This film is of course a western and therefore contains a lot of westerny thingies: cowboys, Indians, Texas Rangers, shootouts, fistfights, saloons, saloon girls, John Wayne, whiskey, cigars, poker games, horse riding, six-shooters, hats, campfires (with obligatory coffee, beans and bacon), rattlesnakes, buxom chiquitas, John Wayne again, ruined haciendas (in a western every Mexican building must be ruined), tequila, derringers, gambling, a young attractive widow struggling to keep her ranch, etc.
But as some other reviewers already noticed, "Comancheros" actually looks a lot like a James Bond movie, even if it was made before the first 007 film ("Dr. No" in 1962). It was adapted from a novel written by Paul Wellman in 1952, one year before the first 007 book ("Casino Royale" in 1953). Still, you will find in this film a lot of things which made the success of James Bond movies (I mean the real ones - not those Daniel Craig abominations). WARNING - some SPOILERS ahead:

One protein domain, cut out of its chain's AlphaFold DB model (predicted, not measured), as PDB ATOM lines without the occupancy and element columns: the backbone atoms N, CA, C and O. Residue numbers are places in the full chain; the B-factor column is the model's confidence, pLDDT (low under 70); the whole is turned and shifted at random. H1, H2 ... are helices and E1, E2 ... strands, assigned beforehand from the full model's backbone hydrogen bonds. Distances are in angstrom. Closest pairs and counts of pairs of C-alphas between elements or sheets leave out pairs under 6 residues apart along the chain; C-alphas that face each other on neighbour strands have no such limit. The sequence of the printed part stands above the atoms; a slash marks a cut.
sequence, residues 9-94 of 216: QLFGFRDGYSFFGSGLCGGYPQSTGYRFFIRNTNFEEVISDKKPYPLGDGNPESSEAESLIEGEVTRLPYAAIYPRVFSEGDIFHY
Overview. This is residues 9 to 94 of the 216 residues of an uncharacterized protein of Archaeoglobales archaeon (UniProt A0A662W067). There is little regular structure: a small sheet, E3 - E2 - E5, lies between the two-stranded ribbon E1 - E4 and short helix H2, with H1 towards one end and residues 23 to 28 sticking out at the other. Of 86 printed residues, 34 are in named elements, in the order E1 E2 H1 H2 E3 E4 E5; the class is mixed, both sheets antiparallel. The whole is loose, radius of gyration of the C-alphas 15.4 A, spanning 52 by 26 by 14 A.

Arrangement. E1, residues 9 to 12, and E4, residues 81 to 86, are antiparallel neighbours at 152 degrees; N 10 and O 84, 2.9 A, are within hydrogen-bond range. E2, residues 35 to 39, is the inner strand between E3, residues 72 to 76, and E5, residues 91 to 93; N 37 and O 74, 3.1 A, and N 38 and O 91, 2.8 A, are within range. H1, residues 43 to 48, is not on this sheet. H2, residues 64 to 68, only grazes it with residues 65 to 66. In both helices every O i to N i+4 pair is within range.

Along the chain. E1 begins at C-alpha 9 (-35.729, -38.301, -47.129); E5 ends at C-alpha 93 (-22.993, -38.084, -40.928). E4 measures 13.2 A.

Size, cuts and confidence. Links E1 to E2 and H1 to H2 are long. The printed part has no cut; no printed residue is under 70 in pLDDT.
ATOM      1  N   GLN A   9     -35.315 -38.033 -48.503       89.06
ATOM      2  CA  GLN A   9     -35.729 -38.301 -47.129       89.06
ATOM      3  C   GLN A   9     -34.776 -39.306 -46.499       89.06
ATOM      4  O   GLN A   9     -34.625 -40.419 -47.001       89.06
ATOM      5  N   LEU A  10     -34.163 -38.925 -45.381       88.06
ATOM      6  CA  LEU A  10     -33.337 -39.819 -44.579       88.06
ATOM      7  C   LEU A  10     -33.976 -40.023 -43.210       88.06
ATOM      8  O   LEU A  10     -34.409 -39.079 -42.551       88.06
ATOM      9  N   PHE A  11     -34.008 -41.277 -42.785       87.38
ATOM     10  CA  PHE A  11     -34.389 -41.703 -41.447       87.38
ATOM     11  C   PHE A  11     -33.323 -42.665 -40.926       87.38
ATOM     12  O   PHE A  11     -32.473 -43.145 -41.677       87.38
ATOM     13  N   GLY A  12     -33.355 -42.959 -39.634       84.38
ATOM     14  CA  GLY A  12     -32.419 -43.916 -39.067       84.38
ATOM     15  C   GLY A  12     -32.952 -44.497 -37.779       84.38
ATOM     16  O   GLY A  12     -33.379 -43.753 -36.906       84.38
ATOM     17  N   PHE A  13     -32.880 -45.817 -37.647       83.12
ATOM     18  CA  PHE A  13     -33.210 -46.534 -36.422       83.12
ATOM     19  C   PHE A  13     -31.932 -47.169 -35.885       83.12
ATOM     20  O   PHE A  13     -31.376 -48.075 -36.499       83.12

- an almost superhuman superhero
- a megalomaniac demonic secretive larger than life villain
- extravagant, outlandish and quite large henchmen of the villain (but no, they do not have iron teeth or steel ringed bowler hats - which actually is a pity)
- a hoooooorrrrrrible, evil plan of the villain
- the secret base of the villain
- superhero going undercover to infiltrate the army of the villain
- the cleverness of the villain who knows from the first moment the true identity and intentions of the superhero
- the idiocy of the villain who doesn't act on this knowledge
- the long-winded ranting of the villain who reveals all his plan and all his weaknesses to the hero